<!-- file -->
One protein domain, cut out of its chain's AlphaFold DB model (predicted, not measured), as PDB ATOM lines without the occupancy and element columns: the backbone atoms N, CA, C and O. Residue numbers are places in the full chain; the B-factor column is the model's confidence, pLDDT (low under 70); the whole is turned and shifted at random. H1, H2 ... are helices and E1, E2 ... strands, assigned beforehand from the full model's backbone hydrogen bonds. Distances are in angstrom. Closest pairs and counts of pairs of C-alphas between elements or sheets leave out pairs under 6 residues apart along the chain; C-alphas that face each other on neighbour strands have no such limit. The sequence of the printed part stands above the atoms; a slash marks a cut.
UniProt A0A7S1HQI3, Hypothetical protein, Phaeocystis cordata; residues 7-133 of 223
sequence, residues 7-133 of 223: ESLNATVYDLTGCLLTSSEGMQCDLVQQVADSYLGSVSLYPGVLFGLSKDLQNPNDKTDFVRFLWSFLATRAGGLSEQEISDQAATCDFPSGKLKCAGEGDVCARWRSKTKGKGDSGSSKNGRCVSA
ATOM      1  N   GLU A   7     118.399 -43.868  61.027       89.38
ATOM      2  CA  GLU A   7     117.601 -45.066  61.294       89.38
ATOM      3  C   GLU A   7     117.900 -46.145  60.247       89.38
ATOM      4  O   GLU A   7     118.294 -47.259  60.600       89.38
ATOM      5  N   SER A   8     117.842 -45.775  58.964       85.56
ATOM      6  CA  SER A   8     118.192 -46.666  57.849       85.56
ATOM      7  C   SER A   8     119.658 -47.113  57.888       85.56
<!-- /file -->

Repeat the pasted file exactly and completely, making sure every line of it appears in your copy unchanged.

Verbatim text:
One protein domain, cut out of its chain's AlphaFold DB model (predicted, not measured), as PDB ATOM lines without the occupancy and element columns: the backbone atoms N, CA, C and O. Residue numbers are places in the full chain; the B-factor column is the model's confidence, pLDDT (low under 70); the whole is turned and shifted at random. H1, H2 ... are helices and E1, E2 ... strands, assigned beforehand from the full model's backbone hydrogen bonds. Distances are in angstrom. Closest pairs and counts of pairs of C-alphas between elements or sheets leave out pairs under 6 residues apart along the chain; C-alphas that face each other on neighbour strands have no such limit. The sequence of the printed part stands above the atoms; a slash marks a cut.
UniProt A0A7S1HQI3, Hypothetical protein, Phaeocystis cordata; residues 7-133 of 223
sequence, residues 7-133 of 223: ESLNATVYDLTGCLLTSSEGMQCDLVQQVADSYLGSVSLYPGVLFGLSKDLQNPNDKTDFVRFLWSFLATRAGGLSEQEISDQAATCDFPSGKLKCAGEGDVCARWRSKTKGKGDSGSSKNGRCVSA
ATOM      1  N   GLU A   7     118.399 -43.868  61.027       89.38
ATOM      2  CA  GLU A   7     117.601 -45.066  61.294       89.38
ATOM      3  C   GLU A   7     117.900 -46.145  60.247       89.38
ATOM      4  O   GLU A   7     118.294 -47.259  60.600       89.38
ATOM      5  N   SER A   8     117.842 -45.775  58.964       85.56
ATOM      6  CA  SER A   8     118.192 -46.666  57.849       85.56
ATOM      7  C   SER A   8     119.658 -47.113  57.888       85.56